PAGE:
The December market for residential resale properties came in exactly as anticipated, with substantially higher sales and average sale prices compared to last December, and not surprisingly, the month and year ended with a critical shortage in available resale inventory.
In December 4,399 properties were reported sold. This is not a record high for the month, but these sales represented more than a 17 percent increase compared to the 3,746 properties reported sold last December. Past Decembers have seen more properties sold during the month, but the 4,399 properties that were sold was a very healthy recovery from last year’s dismal results.
The average sale price for all properties sold in the Greater Toronto Area came in at $837,788, almost 12 percent higher than the average sale price of $749,014 achieved last year. Homeowners will no doubt be happy with this increase, but the rapidly rising prices, once again approaching record levels, put a strain on affordability and their longer-term sustainability, especially with salaries and wages increasing by about 3 percent annually.
The average sale price in the City of Toronto was even higher coming in at $885,132, an exceptionally high number for the month of December when sales of higher-priced properties decline. This increase was driven by the sale of 465 detached properties sales having an average sale price of $1,363,477, a 19.5 percent increase compared to the number of detached properties that were reported sold in December of 2018.
On a yearly basis, 87,825 residential resale properties were reported sold. This represents a strong 12 percent recovery compared to the 78,015 properties reported sold for 2018. Compared to recent resale history, 2019’s results are still weak. In 2014, 92,782 properties were reported sold. That number jumped to 101,213 in 2015 and then to 113,040 in 2016, before dropping to 92,335 in 2017. The 113,040 properties sold in 2016 remains the record high for Toronto and area sales.
Notwithstanding rising resale prices, 2019 sales results might have been higher had there been more inventory for consumers to buy. Housing data related to inventory at the end of December is seriously concerning.
In December 3,531 new properties came to market. That compares poorly with the 4,309 that came to the market last December. Unfortunately, we witnessed inventory declines throughout 2019. As a result, at the end of the year, there were only 7,406 properties available to potential buyers, a stunning 35 percent decline compared to the 11,431 properties available at the end of 2018. In some trading areas the situation has gone beyond critical. For example: in all of Toronto’s eastern trading areas 49 semi-detached properties were reported sold. At the end of December and heading into 2020 here were only 7 detached properties available to potential buyers. These are unprecedented low numbers. At the end of the year, there were no semi-detached properties available in Toronto’s popular eastern trading areas: Riverdale, Leslieville, and the Beaches.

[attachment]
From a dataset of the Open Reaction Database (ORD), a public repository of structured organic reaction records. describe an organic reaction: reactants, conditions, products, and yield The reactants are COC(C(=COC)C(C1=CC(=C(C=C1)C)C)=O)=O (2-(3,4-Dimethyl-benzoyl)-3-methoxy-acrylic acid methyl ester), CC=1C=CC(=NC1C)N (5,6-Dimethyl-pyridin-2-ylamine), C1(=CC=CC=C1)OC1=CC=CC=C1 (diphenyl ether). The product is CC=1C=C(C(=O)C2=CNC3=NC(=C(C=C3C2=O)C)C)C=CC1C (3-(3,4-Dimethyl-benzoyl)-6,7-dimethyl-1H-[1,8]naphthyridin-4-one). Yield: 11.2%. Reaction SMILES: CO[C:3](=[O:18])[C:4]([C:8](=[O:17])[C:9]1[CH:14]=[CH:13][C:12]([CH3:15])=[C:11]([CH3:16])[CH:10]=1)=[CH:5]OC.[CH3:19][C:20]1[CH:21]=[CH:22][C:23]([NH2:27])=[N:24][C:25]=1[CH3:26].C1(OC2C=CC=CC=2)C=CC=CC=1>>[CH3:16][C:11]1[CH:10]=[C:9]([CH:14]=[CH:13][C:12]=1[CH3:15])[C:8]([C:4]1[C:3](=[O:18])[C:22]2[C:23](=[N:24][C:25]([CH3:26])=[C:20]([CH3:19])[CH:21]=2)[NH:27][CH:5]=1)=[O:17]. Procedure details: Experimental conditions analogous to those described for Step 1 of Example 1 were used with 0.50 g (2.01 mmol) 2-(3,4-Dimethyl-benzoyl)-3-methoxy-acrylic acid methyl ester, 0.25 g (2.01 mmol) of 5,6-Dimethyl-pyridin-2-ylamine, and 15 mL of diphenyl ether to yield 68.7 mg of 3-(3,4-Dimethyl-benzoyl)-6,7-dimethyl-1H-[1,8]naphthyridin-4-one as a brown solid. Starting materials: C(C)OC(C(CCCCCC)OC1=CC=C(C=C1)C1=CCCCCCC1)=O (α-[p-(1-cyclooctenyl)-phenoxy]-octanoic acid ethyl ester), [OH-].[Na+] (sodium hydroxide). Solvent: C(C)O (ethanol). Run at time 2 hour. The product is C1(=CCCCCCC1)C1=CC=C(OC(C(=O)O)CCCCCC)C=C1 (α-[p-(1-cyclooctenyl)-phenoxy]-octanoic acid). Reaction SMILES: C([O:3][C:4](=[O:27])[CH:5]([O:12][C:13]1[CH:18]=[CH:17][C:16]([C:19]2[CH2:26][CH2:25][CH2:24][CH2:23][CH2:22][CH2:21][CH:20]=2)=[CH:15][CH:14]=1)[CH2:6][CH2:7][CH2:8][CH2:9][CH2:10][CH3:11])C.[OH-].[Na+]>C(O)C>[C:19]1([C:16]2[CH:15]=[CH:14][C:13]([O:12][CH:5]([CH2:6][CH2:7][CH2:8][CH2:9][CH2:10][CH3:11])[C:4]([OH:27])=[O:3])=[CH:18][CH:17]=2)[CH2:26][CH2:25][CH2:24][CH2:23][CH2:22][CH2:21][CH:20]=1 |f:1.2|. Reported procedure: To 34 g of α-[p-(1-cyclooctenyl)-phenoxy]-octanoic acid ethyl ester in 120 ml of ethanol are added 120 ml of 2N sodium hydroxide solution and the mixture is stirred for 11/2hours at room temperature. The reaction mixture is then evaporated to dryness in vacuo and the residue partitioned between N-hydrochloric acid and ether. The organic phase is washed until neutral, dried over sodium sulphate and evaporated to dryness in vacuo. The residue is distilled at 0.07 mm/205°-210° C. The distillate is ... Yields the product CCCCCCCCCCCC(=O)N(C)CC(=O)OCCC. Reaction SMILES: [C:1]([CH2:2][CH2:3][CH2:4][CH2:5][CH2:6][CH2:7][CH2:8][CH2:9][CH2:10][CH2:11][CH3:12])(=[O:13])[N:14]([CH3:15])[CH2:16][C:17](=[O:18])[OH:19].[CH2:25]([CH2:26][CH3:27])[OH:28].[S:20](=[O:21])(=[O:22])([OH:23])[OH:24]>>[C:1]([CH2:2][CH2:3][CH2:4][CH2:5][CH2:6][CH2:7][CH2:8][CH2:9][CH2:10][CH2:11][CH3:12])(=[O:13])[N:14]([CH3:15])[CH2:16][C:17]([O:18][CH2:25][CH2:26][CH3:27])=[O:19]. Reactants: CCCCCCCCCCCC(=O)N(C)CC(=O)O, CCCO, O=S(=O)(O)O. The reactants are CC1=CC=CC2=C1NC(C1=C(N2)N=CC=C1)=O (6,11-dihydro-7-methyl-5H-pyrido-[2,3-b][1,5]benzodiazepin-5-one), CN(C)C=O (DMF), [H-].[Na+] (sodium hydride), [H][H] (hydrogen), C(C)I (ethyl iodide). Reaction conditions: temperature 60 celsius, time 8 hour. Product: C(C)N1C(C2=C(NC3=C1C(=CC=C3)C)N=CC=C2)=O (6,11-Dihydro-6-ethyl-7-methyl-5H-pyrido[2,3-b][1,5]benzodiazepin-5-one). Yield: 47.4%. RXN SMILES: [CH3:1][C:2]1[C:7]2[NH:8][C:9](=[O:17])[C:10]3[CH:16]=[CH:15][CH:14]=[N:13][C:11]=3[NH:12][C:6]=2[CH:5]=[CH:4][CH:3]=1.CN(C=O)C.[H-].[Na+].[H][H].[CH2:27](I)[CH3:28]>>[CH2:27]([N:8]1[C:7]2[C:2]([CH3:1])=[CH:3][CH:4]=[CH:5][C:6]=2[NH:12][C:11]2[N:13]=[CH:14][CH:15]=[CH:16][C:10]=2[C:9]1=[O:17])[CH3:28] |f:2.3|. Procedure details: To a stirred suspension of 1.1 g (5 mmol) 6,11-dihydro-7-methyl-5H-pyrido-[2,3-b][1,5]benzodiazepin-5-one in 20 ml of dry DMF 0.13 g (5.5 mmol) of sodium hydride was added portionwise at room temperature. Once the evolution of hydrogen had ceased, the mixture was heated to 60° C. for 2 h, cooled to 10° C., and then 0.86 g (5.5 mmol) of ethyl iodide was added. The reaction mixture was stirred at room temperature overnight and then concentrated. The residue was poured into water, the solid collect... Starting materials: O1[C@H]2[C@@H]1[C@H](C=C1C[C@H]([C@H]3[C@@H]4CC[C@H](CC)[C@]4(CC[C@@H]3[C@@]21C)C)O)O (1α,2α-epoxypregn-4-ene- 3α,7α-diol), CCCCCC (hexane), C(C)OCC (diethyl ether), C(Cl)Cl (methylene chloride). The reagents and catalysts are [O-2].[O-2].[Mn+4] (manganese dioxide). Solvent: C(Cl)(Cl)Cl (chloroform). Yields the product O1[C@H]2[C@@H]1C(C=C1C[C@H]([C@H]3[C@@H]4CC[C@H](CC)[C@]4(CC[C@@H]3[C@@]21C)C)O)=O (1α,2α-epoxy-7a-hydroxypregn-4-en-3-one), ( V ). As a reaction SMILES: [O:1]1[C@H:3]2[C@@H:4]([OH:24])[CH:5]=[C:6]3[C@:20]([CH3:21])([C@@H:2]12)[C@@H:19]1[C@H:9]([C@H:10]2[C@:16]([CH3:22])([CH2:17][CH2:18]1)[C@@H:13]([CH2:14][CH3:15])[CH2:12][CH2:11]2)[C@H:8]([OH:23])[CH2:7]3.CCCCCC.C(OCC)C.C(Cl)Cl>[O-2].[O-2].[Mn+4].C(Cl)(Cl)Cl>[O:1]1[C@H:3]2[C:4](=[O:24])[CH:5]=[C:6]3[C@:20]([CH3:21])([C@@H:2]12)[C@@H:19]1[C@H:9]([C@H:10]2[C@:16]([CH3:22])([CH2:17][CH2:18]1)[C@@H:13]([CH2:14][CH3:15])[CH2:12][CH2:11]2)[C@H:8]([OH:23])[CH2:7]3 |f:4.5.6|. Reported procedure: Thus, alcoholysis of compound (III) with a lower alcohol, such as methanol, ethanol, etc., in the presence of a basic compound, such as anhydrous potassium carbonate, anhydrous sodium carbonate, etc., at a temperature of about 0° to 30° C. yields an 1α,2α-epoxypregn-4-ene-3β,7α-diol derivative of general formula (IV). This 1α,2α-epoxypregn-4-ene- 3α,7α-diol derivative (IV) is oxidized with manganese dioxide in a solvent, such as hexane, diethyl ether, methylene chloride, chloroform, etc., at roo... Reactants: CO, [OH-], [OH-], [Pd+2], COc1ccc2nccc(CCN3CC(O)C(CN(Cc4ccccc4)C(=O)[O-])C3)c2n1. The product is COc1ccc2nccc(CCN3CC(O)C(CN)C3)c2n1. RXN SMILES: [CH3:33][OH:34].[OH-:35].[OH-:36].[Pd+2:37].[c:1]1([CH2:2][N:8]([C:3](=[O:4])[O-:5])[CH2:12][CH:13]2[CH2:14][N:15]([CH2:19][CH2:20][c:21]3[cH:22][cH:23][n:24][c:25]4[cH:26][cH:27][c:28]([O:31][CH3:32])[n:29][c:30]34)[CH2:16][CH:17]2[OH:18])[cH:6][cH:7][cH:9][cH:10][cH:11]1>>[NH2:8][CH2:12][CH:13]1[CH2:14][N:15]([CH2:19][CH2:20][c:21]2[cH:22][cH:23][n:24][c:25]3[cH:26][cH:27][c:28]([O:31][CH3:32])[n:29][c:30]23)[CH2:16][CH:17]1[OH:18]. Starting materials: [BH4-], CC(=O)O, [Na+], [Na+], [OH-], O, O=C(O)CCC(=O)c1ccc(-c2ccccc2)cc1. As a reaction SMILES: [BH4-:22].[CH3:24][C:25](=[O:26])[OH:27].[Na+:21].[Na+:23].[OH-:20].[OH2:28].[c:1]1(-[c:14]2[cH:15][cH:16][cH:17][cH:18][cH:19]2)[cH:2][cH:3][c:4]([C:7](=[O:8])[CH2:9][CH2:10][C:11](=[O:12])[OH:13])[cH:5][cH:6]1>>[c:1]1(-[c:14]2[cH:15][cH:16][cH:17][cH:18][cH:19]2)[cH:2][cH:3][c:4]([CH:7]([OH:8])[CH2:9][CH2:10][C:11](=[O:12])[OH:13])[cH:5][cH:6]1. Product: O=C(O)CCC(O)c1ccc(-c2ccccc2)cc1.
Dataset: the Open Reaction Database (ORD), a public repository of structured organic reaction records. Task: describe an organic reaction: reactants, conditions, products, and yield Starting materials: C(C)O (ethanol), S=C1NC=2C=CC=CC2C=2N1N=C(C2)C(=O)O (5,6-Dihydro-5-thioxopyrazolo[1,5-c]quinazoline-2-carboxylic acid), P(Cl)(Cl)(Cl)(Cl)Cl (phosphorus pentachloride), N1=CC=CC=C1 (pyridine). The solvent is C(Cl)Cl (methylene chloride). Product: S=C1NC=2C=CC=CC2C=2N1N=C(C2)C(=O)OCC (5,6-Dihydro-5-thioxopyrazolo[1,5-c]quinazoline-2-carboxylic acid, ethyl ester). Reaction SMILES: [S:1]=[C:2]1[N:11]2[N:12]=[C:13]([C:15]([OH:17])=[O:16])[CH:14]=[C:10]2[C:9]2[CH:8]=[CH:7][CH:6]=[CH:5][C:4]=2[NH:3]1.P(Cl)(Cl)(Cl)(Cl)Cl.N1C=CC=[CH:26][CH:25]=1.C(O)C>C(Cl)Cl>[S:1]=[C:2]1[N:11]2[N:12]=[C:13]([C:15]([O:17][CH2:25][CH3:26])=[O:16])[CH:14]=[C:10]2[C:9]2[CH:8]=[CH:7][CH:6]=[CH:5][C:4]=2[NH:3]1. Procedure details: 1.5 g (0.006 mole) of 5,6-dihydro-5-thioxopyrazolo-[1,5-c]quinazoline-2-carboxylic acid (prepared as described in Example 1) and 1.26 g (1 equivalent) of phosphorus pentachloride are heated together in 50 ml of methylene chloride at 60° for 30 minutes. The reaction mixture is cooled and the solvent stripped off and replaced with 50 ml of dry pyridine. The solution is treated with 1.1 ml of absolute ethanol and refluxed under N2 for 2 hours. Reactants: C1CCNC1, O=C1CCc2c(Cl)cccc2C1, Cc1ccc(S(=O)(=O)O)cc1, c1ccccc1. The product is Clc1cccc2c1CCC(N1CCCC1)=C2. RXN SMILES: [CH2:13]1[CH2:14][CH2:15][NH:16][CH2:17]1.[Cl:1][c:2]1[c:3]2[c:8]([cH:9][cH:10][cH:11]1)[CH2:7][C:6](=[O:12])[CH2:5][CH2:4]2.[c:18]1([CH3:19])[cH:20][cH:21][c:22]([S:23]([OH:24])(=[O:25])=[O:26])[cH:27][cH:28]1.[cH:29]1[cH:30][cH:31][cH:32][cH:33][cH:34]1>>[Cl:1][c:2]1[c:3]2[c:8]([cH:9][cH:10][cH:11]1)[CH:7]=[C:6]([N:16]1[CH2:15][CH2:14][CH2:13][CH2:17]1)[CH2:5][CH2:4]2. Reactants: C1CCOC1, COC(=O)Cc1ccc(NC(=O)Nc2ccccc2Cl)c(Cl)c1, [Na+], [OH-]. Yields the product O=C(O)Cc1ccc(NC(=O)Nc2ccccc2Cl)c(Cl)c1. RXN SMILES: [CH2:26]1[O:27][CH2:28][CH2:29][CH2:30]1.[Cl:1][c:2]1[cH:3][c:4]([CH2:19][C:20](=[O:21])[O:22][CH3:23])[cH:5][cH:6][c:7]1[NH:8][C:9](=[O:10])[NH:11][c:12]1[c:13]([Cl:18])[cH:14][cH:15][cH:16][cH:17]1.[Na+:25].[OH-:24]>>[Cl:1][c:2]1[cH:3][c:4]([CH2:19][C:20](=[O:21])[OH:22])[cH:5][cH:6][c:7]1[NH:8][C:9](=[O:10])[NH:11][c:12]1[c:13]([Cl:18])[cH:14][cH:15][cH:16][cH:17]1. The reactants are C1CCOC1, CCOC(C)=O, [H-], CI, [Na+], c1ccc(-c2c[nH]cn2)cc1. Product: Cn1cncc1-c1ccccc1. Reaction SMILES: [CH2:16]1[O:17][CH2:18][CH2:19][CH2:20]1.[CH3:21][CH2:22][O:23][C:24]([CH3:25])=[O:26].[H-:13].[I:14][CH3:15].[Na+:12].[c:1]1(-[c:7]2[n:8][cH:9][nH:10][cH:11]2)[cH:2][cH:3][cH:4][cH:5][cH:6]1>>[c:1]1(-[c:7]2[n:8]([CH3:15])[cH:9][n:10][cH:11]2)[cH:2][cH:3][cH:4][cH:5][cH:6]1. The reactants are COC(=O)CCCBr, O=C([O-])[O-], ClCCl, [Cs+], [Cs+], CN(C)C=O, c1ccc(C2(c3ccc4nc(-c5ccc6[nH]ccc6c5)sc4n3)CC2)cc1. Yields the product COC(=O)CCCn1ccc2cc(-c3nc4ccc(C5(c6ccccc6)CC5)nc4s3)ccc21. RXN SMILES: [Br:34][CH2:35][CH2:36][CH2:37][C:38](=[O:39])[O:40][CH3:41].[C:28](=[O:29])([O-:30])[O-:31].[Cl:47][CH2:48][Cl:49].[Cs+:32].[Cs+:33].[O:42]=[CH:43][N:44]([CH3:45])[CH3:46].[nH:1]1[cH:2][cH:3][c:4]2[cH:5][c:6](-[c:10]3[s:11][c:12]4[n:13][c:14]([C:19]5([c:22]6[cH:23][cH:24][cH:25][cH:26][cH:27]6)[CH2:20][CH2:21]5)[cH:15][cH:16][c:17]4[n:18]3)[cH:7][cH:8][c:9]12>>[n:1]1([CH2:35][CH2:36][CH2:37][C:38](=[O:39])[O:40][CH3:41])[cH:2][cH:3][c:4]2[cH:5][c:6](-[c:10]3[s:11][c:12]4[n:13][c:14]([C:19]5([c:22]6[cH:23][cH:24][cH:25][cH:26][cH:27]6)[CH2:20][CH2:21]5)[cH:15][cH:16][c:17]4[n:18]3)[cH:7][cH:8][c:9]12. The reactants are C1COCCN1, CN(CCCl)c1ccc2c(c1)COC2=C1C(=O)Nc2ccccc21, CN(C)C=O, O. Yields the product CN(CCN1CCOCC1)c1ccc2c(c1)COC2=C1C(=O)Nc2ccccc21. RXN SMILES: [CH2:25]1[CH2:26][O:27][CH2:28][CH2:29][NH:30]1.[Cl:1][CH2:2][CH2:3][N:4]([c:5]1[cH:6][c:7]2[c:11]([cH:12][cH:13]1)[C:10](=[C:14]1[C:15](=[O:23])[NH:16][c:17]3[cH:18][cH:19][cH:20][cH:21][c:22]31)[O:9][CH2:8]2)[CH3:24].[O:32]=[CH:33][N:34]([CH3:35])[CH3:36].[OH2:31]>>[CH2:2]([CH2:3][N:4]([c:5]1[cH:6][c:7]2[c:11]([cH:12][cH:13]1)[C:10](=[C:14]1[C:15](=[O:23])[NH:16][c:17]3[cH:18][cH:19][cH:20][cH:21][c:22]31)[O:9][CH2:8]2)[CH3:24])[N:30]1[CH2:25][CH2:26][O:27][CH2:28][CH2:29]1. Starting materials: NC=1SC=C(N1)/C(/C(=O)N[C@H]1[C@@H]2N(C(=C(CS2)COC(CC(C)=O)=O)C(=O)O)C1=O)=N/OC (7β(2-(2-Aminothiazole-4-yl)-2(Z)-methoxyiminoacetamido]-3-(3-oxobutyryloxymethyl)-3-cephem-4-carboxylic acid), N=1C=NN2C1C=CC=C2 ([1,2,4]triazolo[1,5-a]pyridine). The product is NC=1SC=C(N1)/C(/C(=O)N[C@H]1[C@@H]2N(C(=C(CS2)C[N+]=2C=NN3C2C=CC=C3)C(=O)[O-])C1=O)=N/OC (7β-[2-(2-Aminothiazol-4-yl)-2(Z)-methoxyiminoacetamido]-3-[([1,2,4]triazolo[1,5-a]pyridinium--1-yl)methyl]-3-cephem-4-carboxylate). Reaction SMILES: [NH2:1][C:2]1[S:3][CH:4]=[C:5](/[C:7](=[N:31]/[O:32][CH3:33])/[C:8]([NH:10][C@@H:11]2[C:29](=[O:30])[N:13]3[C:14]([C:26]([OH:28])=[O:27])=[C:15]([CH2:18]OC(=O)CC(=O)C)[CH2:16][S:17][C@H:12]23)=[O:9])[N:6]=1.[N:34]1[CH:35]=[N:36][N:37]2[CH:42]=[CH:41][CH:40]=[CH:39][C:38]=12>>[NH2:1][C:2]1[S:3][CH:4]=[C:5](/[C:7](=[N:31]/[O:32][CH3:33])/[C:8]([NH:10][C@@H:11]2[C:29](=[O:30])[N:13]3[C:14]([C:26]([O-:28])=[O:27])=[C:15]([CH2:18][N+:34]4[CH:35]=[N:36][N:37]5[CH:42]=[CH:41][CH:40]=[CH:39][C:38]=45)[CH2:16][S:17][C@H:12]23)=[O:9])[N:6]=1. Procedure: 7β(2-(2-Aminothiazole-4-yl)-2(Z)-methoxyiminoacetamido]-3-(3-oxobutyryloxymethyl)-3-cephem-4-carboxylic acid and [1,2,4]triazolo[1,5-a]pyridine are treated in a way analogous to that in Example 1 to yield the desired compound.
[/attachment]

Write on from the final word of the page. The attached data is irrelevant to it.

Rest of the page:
The inventory shortage has also spread to Toronto’s condominium apartment sector. In December 844 condominium apartments were sold in the City of Toronto. During the same period, only 779 new condominium apartment listings came to market, clearly far less than the overwhelming demand. As for the end of December, there were only 1,148 condominium apartments for sale in the City of Toronto – based on December’s sales that is just 1.2 months of inventory.
Year-end numbers indicate that inventory will play a crucial role in the success of the Toronto area residential resale market in 2020. If sellers decide to take advantage of the near-record sale prices and bring their properties to market, Toronto’s residential resale market will be strong and produce year-end sales that exceed the 87,825 properties that were reported sold this year. Price appreciation should be muted by the fact the average prices are at record highs and restrained from further growth by affordability.
Prepared by Chris Kapches, President and CEO